One of the central beliefs of the Church is that of the Trinity. The first Sunday after Pentecost is called Trinity Sunday and commemorates the belief in the Holy Trinity. It is a doctrine that developed over time and came into full formation with the Creeds, developing as a result of the Christological Controversies in the 3rd and 4th centuries. It is also one of those doctrines that people find it hard to wrap their heads around, because it is a mystery. That is not to say that it cannot be defined, only that it requires some “out of the box” thinking to adjust to the concept. To this day skeptics and even pseudo-christian sects challenge the belief, but the ancient church still proclaims this central belief that there is one God, in three Persons.
Over the years I have engaged in discussion, debates and lots of contemplation on the Trinity and my thoughts are that the Trinity isn’t really a difficult doctrine at all. There are plenty of ways to see the concept in day to day life. St. Patrick used a 3 leaf clover to demonstrate from nature the idea of 3 and 1. Three clover leafs on one clover plant. Other simple explanations would include:
- A triangle, 3 sides but one triangle.
- H2O (HOH) is a compound we know as water, but can also be found as ice and steam.
- I am a son, a father, and a husband. There aren’t 3 different me’s but there are three persona’s that I exists as.
- In math 1x1x1 equals 1.
Some of the arguments I have heard against the Trinity include:
The Doctrine of the Trinity was invented hundreds of years after Christ.This is partially true. The Doctrine was formalized as a result of controversies surrounding the nature of Christ. These are known as the Christological Controversies, and in the 3rd and 4th centuries they were a hot topic. However the fact that there was a controversy to begin with implies that while the belief may not have been formally defined, it was certainly understood enough to defend.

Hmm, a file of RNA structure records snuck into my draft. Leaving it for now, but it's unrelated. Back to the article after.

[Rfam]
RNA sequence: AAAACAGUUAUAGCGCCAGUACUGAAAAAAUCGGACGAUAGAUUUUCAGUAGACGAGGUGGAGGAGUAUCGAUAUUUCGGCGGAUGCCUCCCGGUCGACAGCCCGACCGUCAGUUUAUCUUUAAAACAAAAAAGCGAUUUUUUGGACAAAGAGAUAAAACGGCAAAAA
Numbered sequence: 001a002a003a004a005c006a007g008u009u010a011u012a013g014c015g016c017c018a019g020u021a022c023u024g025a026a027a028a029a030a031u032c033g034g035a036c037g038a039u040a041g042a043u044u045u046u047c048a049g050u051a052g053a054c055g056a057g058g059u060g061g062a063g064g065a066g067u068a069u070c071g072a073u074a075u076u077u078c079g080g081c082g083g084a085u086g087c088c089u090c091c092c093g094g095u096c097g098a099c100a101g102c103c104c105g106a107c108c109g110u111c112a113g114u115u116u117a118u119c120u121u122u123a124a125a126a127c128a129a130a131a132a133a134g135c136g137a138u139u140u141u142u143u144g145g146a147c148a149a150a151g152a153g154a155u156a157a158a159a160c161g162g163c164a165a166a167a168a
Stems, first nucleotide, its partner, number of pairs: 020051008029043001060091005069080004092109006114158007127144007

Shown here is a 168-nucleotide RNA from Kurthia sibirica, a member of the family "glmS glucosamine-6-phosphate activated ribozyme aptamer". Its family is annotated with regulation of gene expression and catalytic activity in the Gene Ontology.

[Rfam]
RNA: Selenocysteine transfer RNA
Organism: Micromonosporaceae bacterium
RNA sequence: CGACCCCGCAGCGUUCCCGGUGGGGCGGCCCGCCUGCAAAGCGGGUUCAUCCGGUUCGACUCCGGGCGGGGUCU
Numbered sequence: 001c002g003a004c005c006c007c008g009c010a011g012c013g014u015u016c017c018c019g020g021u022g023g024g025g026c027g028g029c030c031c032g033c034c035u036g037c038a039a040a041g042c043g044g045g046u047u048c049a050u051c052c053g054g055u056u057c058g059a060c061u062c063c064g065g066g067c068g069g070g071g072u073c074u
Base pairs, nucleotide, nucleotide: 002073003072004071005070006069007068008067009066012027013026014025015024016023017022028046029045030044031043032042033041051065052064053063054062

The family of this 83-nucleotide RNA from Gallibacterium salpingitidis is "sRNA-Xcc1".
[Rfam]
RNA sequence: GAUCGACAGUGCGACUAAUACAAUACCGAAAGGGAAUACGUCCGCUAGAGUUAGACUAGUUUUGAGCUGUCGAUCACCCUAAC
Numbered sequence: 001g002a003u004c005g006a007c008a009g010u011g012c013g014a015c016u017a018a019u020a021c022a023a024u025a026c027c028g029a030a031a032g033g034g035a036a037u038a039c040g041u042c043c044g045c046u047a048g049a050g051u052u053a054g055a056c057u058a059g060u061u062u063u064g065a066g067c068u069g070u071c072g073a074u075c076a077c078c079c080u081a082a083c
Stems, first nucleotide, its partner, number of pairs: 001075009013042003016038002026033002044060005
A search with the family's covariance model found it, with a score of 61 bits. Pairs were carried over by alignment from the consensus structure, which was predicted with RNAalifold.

The Word Trinity doesn’t appear in the Bible. This is true. However you wont find the word Bible in the Bible either. This problem is really a result of modern christian sects who have resorted to a “bible alone” basis for their theology. The ancient church was apostolic in nature, and while it held the Sacred Scriptures in the highest regard, they understood that scriptures still needed to be interpreted and defined. As such they not only drew on oral tradition for their belief in the Triune God, but saw within Scripture the basis for what was later defined as the Trinity. Examples would include the baptismal formula to “baptize in the name of the Father, and of the Son, and of the Holy Ghost”; and the visitation of Abraham in the old testament by three men in the “hospitality of Abraham” icon.
The Trinity seems to be a belief in Three different Gods, beings, etc. This has always been a hard one for me to deal with. First because the creeds and doctrines do a very good job of stating what we believe in. Credo in unum Deum. (I believe in One God). Second, the forming of the creeds was a rejection of beliefs which broke the unity of Godhead into separate beings, or non eternal entities. In other words the Church rejected polytheism, so how can it be accused of being polytheistic? The point is that the Trinity is not polytheism, it is not based on Pagan Triads, it is not a belief in created beings attaining Godhood.
The Trinity is a Mystery. This one is more of a red herring. It is a mystery, and is understood as such by the church but that doesn’t mean there is no definition. The claim of being a mystery isn’t an excuse to say we cannot explain our belief, the Creeds are proof of this; rather that we need to explain it using symbols or metaphor. When I was in grade school, we learned about the Big Bang. In a lot of ways the Big Bang is also a mystery. It’s hard to wrap your head around such an event let alone describe it. I remember the explanation being that there was a super hot bit of matter about the size of a pencil point that began to spin and then blew up into the universe. Or something on those lines. It’s a definition which uses symbols we would recognize, like spinning, or a pencil point, to describe an event which science believes took place. In the same way the Trinity is explained using examples, symbols, philosophy, metaphor.
In Christian Art the Trinity is shown as Three different people. This is true, however this is another example of using symbol and metaphor. Depictions of an old man (Father), a young man (Jesus) and a dove (Holy Spirit), or other variations are really ways to symbolically represent the Trinity. The personhood of the Father, Son and Holy Spirit, are easy to represent in art, but it is not easy to show how they are all One. Overlapping the figures, or bundling them together in a cloud are attempts to show the unity in the trinity.